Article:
risk and risk communication
  • the construction and use of ‘evidence’
  • the ethics of resource allocation
  • community engagement and consultation
  • infectious diseases, bioterrorism and pandemic planning,
    human rights and global health, and
  • the standards of care owed to individuals, groups, communities and cultures.

The course will be held at Sydney University (Camperdown Campus) and taught in an intensive format over three days in 2013. Please enrol here.

BETH 5204 Clinical Ethics

This professional development course provides participants with an overview of the broader philosophical, ethical, socio-political, and cultural issues that underlie the delivery of healthcare.

Participants will first explore the importance of ethics in clinical practice, issues relating to the role of the professions, the interaction between ethics and law, and conceptual models for ethical reasoning in the clinical context.

The program will also examine the foundations of clinical practice, including consent, competence, veracity, confidentiality, and decision-making as well as specific issues and populations within clinical practice, such as the care of vulnerable populations, children, and chronic illness.

Importantly, the program will also focus on skills associated with clinical ethics including, analytic and mediation skills, and ethics consultation. The final day of the program will reflect on current debates in the Australian healthcare context, particularly issues associated with healthcare rationing.

Questions covered include:

  • How important are ethical values and principles in clinical practice?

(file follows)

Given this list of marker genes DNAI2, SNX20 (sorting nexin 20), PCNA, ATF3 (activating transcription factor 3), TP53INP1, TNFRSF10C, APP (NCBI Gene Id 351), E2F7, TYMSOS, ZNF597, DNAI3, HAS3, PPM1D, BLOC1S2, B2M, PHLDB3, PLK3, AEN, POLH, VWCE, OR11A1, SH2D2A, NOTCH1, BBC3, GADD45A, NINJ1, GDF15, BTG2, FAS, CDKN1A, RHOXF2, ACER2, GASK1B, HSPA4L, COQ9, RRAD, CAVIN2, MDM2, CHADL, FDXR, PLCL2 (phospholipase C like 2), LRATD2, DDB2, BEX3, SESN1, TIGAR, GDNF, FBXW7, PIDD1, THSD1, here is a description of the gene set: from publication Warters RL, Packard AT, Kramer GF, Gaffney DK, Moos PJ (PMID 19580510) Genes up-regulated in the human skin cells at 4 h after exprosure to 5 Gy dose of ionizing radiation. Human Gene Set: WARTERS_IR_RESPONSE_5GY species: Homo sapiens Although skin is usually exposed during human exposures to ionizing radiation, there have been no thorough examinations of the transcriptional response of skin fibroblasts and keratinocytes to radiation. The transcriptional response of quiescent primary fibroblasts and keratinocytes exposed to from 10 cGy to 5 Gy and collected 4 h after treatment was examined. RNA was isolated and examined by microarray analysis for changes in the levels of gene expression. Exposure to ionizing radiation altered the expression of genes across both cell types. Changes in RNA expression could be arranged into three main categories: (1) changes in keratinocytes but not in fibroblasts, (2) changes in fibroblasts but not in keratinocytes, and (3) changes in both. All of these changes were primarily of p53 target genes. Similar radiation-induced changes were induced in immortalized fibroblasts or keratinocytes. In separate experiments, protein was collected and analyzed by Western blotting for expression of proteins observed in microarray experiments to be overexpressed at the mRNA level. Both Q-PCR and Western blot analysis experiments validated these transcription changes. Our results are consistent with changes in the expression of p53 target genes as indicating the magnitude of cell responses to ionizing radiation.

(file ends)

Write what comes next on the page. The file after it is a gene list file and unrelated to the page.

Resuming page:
• What ethical issues arise in the practitioner-patient relationship? How should these be addressed?
  • Are clinical ethical issues context and professional specific?
  • What considerations ought inform ethical decision-making in clinical practice?
  • How ought ethical conflict be managed?

The course will be held at Sydney University (Camperdown Campus) and taught in an intensive format over three days in 2013. Please enrol here.

BETH 5205 Ethics and Mental Health

Mental health and mental illness are unique in the field of health care and bioethics. The very nature of psychiatric disorder and its relationship with prevailing social and cultural factors, in addition to the unique status of the mental health patient, necessitate a specific discourse in biomedical ethics in the area of mental health.

This unit will provide participants with a broad perspective of issues in bioethics applied to mental health and mental illness. Students will examine the history of the psychiatric profession and consider the adequacy of current safeguards against the abuses of power seen in the history of the profession of psychiatry. Other areas considered include the current ethical dilemmas in mental health care, the implications of technological advances in the neurosciences, the philosophical basis of the concept of mental disorder, the relationship between power and the psychiatric profession and the complex relationship between morality, mental health and the law.

The unit aspires to inform future decision makers in health, public policy, clinical settings and academia in the unique aspects of biomedical ethics in the field of mental health.

The course will be held at Sydney University (Camperdown Campus) and taught in an intensive format over three days in 2013. Please enrol here.